Peace and welcome.

Advanced Prostate Cancer at age 44 (I am 48 now)
pT3b,N0,Mx (original PSA was 19.8) EPE, PM, SVI. Gleason 4+3=7

Da Vinci Surgery ~ 2/17/2007
Adjuvant Radiation Therapy ~ IMRT Completed 8/07
Adjuvant Hormone Therapy ~ 28 months on Casodex and Lupron.
Undetectable PSA.


Regular Member

Date Joined May 2010
Total Posts : 36
   Posted 2/7/2011 6:36 PM (GMT -6)   


I'm sorry your son is facing this situation at his age.  The good news for you is that he was diagnosed early and the initial Gleason score and overall pathology indicates a relatively low risk cancer at this point.  I would suggest that you seek a second opinion on the biopsy results to be absolutely sure you are dealing with the stage of prostate cancer that you think you are.  Your son's doctors can show him how to get a second opinion on the biopsy slides.

I had a similar initial pathology although I was much older (59) when diagnosed last year.  I agree with some of the other comments that AS for a man as young as your son might be worth seeking more than one opinion on.  I too considered it but was told that eventually I would most likely have to deal with it and there will never be more options for treatment than you have now at this early stage.

I understand some of the other comments about surgery being a common or even preferred treatment for younger men diagnosed with prostate cancer although I don't fully agree with that logic.  It seems to me that regardless of the age you should go for the best treatment for your individual cancer while minimizing potential side effects that all treatments have.  While younger men generally handle the effects of surgery more easily than older men and their lasting side effects are often less adverse, there are still serious and significant side effects associated with surgery that a man in his early 40s should consider very carefully before having their prostate removed.  If you are considering surgery, please make sure your son's doctors go into great detail about possible side effects.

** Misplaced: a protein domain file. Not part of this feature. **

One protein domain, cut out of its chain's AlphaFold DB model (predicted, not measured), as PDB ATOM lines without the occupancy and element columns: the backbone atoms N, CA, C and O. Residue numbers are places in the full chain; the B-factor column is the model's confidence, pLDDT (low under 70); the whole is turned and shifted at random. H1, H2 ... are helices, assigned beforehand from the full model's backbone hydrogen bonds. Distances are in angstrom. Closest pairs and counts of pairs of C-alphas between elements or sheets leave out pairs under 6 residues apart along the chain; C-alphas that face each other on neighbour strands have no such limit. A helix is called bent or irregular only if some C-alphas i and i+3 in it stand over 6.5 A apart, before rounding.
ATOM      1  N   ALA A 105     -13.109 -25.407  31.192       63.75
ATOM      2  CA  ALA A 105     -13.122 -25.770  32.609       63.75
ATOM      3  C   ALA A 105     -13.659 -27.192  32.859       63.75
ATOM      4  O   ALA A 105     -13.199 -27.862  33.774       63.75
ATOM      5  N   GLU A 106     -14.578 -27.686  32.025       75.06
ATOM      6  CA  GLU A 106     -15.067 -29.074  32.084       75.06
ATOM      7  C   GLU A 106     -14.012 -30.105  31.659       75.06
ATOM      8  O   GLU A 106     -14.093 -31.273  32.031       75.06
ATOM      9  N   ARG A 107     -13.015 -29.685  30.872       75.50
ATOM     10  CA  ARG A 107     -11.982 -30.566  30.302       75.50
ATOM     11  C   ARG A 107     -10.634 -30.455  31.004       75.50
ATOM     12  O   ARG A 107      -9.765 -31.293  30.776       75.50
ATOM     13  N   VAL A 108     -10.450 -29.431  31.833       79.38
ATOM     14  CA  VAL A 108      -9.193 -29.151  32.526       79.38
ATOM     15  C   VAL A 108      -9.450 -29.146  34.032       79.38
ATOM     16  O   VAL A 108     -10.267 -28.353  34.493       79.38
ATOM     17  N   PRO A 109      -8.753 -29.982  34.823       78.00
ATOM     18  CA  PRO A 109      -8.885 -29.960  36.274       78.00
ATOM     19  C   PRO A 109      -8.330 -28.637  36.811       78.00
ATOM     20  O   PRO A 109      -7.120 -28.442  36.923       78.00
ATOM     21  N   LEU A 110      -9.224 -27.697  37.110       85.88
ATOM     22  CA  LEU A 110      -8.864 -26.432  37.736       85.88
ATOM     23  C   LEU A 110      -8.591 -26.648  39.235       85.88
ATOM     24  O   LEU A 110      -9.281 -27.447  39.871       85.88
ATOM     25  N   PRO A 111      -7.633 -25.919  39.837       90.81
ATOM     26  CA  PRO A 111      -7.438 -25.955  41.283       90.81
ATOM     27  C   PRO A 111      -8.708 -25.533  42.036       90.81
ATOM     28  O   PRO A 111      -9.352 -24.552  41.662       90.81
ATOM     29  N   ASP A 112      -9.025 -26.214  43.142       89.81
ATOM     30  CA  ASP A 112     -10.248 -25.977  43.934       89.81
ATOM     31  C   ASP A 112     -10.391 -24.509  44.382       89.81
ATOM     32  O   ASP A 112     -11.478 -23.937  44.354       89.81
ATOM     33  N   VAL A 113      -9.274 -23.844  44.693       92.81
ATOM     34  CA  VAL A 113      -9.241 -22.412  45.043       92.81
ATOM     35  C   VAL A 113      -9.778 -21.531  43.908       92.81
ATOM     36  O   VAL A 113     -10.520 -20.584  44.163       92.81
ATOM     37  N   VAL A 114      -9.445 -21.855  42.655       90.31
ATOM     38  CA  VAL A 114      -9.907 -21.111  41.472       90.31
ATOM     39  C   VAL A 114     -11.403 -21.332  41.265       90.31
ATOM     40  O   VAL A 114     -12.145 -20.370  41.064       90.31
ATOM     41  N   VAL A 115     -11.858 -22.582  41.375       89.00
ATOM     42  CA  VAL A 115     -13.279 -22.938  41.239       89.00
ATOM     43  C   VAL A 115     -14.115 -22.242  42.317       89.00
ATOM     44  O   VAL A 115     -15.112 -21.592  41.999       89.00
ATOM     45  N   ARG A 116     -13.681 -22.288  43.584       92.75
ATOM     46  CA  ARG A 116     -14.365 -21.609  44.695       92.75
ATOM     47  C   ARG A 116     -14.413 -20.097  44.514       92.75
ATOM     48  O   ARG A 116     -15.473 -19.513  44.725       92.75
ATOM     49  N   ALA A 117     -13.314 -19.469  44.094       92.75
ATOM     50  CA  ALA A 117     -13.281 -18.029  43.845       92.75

I elected to have radiation treatment known as SBRT (Sterotactic Body Radiation Treatment) delivered by the CyberKnife system.  Like other radiation treatments, the entire prostate is treated.  CyberKnife delivers the radiation in five treatment sessions, each about 45 minutes in length, instead of the 8-week protocols that IGRT and the Rapid Arc deliver.  All of them deliver fractional radiation doses and all of them radiate the entire prostate.  It is not true that radiation rules out future surgical options if they become necessary but it is frequently more difficult depending upon the type of radiation used.

SBRT, IGRT, IMRT all deliver radiation with a very high degree of accuracy which minimizes potential damage to surrounding tissue and organs.  The primary difference between these methods is how the linear accelerator used to develop the radiation is mounted, how the individual systems compensate for movement of the prostate during treatment, and the amount of radiation delivered in each fraction.  Side effects vary and if the do occur generally pertain to urinary urgency which tends to go away within a few weeks of treatment and can be treated with over-the-counter drugs like Advil or prescription drugs like Flomax.  A small percentage of men have some rectal toxicity (bleeding in the stool) which also passes shortly after treatment.  Some men experience some degree of erectile dysfunction months to years following treatment but this condition is responsive to drugs like Viagra.